Friday, February 24, 2012

How Depression Lies to You - Part 2

How Depression Lies to You – Part 2

Wow! My last blog article “How Depression Lies to You – Part 1” generated a lot of comments both on line and in my sessions with clients. Depression tells us so many lies!

My friend Gerald Stein who writes “Blogging about Psychotherapy from Chicago” ( reminded me of another lie depression tells us, “You’re always going to feel this way. You’ll never feel any better.” Of course, as I pointed out in Part 1, you know those are absolutes which are not absolutely true – so go put 2 quarters in your jar. :o)

That’s how depression keeps itself going. By telling you that you are never going to feel any better, you give up and sink back down into the depression – thus proving depression’s lie.

Unfortunately there are some therapists who believe this lie as well. Way back when I was struggling with my own pit of depression, the therapist I was seeing told me, “Maybe you should just admit to yourself that you’re always going to be this way. Maybe this is just who you are. You are just a depressed person.” (At the time I didn’t know you were allowed to switch therapists if it just wasn’t working. But again I digress…)

The truth is that every emotion we have, even depression, comes and goes. An emotion is like a wave: it rises, crests and fades. If we step back and notice our emotion, without becoming attached to it, we can allow it to rise, crest and fade.

But noticing that you’re in the beginning of a depression, usually just starts up depression’s lies: “OMG, I feel down in the dumps. Today’s going to be horrible! You’re not going to feel any better. You might as well just stay in bed all day.” And you know what happens with that – you get more depressed. And when you get more depressed, depression just tells you more lies – and you get more depressed – which generates more lies – and you get more depressed.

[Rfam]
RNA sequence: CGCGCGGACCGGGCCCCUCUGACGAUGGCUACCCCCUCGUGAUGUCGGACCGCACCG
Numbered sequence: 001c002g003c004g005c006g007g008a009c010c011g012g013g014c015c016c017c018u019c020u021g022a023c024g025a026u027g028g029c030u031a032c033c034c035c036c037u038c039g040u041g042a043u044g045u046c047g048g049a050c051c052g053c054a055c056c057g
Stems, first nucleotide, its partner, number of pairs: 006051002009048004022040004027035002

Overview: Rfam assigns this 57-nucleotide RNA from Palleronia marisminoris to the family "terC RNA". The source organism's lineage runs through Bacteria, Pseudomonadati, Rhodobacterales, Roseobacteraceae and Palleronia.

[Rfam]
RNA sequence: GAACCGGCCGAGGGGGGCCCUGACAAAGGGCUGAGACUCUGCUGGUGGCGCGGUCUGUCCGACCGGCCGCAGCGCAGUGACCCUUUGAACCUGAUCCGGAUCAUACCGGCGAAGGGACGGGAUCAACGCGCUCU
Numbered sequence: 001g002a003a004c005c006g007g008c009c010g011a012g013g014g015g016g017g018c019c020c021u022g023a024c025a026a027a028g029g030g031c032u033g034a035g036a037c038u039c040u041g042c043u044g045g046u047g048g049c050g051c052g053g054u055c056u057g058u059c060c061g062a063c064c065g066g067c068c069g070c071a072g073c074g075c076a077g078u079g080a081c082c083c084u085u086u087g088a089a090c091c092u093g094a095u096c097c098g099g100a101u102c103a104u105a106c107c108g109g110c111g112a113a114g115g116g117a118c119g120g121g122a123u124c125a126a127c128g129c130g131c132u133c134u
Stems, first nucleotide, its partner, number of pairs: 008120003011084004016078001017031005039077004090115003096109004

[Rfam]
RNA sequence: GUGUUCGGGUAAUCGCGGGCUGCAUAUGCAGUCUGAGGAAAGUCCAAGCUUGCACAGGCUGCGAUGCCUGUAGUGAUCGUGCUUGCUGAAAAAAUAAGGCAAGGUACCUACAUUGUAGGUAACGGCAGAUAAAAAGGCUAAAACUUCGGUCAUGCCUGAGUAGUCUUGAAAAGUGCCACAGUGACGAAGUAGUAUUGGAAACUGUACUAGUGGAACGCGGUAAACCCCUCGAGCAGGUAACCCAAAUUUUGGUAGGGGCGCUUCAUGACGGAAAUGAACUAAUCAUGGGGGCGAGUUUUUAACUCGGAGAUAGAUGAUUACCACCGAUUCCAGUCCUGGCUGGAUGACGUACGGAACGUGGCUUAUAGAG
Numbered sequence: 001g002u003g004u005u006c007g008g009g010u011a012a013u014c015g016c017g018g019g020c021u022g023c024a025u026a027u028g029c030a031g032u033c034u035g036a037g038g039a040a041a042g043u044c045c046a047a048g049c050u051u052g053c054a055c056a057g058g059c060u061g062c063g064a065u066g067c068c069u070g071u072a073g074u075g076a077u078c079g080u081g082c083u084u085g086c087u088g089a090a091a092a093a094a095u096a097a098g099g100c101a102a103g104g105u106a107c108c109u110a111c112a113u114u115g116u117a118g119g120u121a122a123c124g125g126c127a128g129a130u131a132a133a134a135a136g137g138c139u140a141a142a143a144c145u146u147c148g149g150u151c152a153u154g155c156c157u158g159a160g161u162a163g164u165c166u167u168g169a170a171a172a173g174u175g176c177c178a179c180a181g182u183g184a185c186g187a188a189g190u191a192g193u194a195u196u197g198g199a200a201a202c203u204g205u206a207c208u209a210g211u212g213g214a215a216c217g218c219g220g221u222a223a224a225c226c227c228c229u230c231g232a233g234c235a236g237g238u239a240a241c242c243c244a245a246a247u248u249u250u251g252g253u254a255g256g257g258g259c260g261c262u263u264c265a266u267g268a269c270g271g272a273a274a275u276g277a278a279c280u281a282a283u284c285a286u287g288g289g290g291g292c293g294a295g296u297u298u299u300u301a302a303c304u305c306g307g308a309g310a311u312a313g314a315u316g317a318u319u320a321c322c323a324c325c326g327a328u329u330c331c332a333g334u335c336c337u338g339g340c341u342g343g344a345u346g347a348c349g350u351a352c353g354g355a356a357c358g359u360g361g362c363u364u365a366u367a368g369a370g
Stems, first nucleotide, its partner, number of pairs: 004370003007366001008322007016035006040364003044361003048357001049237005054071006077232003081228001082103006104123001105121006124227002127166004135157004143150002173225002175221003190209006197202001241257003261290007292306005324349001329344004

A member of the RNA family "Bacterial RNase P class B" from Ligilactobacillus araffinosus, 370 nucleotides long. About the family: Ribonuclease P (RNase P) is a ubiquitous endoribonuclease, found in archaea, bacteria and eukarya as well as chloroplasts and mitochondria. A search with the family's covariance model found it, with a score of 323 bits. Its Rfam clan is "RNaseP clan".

By this time usually clients point out to me, “But don’t I have a chemical imbalance in my brain. Isn’t it a fact that my brain causes my depression?”

Well, yes and no. When I was depressed I took antidepressants because I was told that I had a chemical imbalance in my brain. I didn’t find that it was that helpful. I worked hard with various therapists over a course of years, and I found my way back to the “person I was meant to be.” Now, I feel truly different; I don’t even think of myself as a depressed person – and I don’t take medication. And if my depression was truly caused by a chemical imbalance, how could that be?

I do not want to imply that taking medication is bad or wrong. Antidepressants are much better now than they were in the 1980’s when I was struggling. Some of my clients find that medication is like a light switch – it makes a huge difference in how they feel and think.

No one really knows what causes depression. I always wonder, “Which came first: the chicken or the egg?” Do the lies that depression tells you cause the chemical imbalance or does the chemical imbalance cause the lies that depression tells you?

If you ask a friend to think of the saddest day of their life, they will feel a physical change in their mind and body: a feeling of heaviness comes over them, an ache in the chest, a pressure behind their eyes, a sapping of energy. Now if we were able to test their brain, there would be a chemical change – simply by thinking a sad thought. If we asked the same friend to now think of the happiest day of their life, they would experience different physical, mental and emotional sensations – again, simply by thinking a happy thought.

Ugh! That last sentence made me think of the movie Pollyanna: “Let’s play the glad game. Let’s be glad we don’t need the crutches!” I don’t want this blog to be, “All you have to do is just think happy thoughts and you won’t be depressed!” But we know that listening to the lies of depression fuels the depression. And the deeper we sink into the depression, the harder it is to do the things we know will help lift us out of the depression. But just because it’s hard, doesn’t mean it is impossible. And it doesn’t mean that you will always be this way, forever.

I would love to hear your questions, comments, suggestions, feedback about this – both positive and negative. I’ll write more in my next blog.

Namastè, Amy

Amy Grabowski, MA, LCPC is a psychotherapist who truly enjoys helping others find the person they were meant to be! She dedicates this blog to someone she loves who struggles with depression.

I found the image “Don’t Believe The Lies” on a blog by “Alizah Grace” – you may want to read her post: “Pants on Fire” -

You can buy the “Don’t Believe The Lies” t-shirt at:

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